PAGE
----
“Proportionality in conflict rarely exists,” he stated, and then explained that insisting on a proportionate response “would mean that, in retaliation for what Hamas did in Israel on October 7th Israel should try to locate a music festival in Gaza, for instance – and good luck with that – and rape precisely the number of women that Hamas raped on Saturday. Kill precisely the number of young people that Hamas killed on Saturday. They should find a town of exactly the same size as a town like Sderot, and make sure they go door-to-door and kill precisely the correct number of babies that Hamas killed in Sderot on Saturday, and shoot in the head precisely the same number of old age pensioners as were shot in Sderot on Saturday, just to choose one town.”

“Proportionality in conflict is a joke, and it’s a very strange British concept which we’ve had, that only the Israelis in the conflict, when they are attacked, are expected to have precisely the proportionate response,” added Murray.

And I (Wolf Paul) would add:

This is, unfortunately, not a specifically British problem; the entire West and of course the United Nations demand this, especially from Israel.

The civilian casualties in the Gaza Strip in the weeks since October 7 are largely attributable to Hamas, which places its terror facilities (which are legitimate targets under the laws of war) amid the civilian population, in and under schools and hospitals, in order to then present the world with the corpses of dead civilians, including children, as evidence of Israeli war crimes. And when the Israeli army, incidentally the only one in the world, warns civilians of impending attacks, they are sometimes prevented by Hamas from seeking safety.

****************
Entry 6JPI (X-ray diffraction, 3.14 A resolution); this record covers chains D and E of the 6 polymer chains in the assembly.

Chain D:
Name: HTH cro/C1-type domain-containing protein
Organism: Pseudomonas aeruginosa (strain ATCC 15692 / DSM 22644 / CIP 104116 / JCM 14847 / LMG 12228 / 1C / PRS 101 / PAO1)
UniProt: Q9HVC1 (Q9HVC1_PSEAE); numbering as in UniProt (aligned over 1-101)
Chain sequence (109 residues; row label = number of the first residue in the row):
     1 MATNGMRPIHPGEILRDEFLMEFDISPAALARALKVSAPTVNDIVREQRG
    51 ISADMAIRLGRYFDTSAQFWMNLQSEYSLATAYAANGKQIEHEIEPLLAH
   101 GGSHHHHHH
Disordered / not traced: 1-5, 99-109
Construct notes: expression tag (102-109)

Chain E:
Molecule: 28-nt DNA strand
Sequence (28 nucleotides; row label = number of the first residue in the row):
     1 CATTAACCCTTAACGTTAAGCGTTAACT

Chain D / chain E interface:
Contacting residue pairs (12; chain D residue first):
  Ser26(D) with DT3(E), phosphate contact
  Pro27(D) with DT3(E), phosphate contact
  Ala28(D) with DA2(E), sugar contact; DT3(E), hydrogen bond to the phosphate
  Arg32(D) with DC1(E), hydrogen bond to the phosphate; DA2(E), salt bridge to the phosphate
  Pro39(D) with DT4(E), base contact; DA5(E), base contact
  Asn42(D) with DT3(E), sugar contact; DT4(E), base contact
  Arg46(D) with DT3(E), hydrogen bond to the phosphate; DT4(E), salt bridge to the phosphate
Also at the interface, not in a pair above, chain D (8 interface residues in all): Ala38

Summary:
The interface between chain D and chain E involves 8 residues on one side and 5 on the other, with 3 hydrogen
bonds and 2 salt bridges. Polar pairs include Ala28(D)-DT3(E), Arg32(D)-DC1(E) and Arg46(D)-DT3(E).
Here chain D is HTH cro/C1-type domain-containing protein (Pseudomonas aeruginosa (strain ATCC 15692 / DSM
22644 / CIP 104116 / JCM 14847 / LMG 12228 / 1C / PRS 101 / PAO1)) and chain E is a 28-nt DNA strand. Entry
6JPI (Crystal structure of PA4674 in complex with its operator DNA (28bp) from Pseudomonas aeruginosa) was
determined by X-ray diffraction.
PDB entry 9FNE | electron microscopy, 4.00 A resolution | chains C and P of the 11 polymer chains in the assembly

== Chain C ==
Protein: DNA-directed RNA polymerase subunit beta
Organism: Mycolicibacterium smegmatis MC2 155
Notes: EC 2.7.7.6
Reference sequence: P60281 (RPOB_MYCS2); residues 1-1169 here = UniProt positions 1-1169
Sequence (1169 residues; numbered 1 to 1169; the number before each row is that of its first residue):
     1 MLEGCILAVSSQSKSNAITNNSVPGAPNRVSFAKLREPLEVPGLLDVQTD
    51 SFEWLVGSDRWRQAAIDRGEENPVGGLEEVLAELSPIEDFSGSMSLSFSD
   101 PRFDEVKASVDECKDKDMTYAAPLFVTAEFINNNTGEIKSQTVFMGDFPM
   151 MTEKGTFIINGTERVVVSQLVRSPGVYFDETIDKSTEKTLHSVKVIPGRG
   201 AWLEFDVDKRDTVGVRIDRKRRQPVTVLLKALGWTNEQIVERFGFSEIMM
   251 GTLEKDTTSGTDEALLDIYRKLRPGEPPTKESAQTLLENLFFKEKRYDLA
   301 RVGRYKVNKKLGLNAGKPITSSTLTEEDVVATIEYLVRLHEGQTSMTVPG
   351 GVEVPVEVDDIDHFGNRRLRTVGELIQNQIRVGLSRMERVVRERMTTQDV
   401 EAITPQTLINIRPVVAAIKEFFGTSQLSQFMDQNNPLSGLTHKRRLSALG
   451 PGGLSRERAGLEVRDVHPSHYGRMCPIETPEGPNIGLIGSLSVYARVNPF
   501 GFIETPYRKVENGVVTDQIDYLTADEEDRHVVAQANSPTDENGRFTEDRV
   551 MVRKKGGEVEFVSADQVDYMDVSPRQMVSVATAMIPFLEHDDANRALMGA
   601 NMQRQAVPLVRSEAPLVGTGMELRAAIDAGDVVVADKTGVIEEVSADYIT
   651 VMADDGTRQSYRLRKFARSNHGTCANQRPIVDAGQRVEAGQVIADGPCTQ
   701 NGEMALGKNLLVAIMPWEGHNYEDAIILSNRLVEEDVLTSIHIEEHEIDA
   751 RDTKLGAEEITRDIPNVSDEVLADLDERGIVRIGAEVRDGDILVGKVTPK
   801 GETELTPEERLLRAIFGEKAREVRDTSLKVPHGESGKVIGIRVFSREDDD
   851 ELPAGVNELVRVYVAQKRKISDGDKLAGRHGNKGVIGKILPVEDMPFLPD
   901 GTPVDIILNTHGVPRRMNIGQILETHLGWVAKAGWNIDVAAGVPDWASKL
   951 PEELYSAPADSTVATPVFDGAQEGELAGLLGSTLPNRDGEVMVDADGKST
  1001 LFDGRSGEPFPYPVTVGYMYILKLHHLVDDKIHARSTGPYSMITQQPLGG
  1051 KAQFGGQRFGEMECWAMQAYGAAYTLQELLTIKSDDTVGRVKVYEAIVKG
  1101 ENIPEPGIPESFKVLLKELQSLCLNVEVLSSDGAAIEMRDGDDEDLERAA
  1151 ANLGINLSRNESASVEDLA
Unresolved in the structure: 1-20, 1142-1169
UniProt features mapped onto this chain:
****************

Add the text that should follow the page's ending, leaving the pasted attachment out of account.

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Final Solution Welcome?

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I notice a sharp increase of news reporting extremely critical of Israel and sympathetic to the Palestinians of Gaza and am trying to wrap my head around what that means.

I think what it comes down to is this:

The state of Israel has since its establishment by the UN in 1948 always faced violent opposition from the Arab and other Islamic states surrounding it, as well as from terrorist groups in Gaza and the Westbank for whom the destruction and elimination of Israel is the ultimate goal[1]. Nevertheless, Israel is not allowed to take any action in its own defence which might cause collateral damage in the form of civilian casualties.

In a normal war situation (if war is ever normal) an enemy’s military infrastructure is a legitimate target but here we have a situation, which most recently started when the terrorist group Hamas, which inexplicably, enjoys a high level of popular support in Gaza, snuck into Israel, killing and mutilating 1400 mostly civilians and kidnapping over 200 (men, women, even the elderly and babies).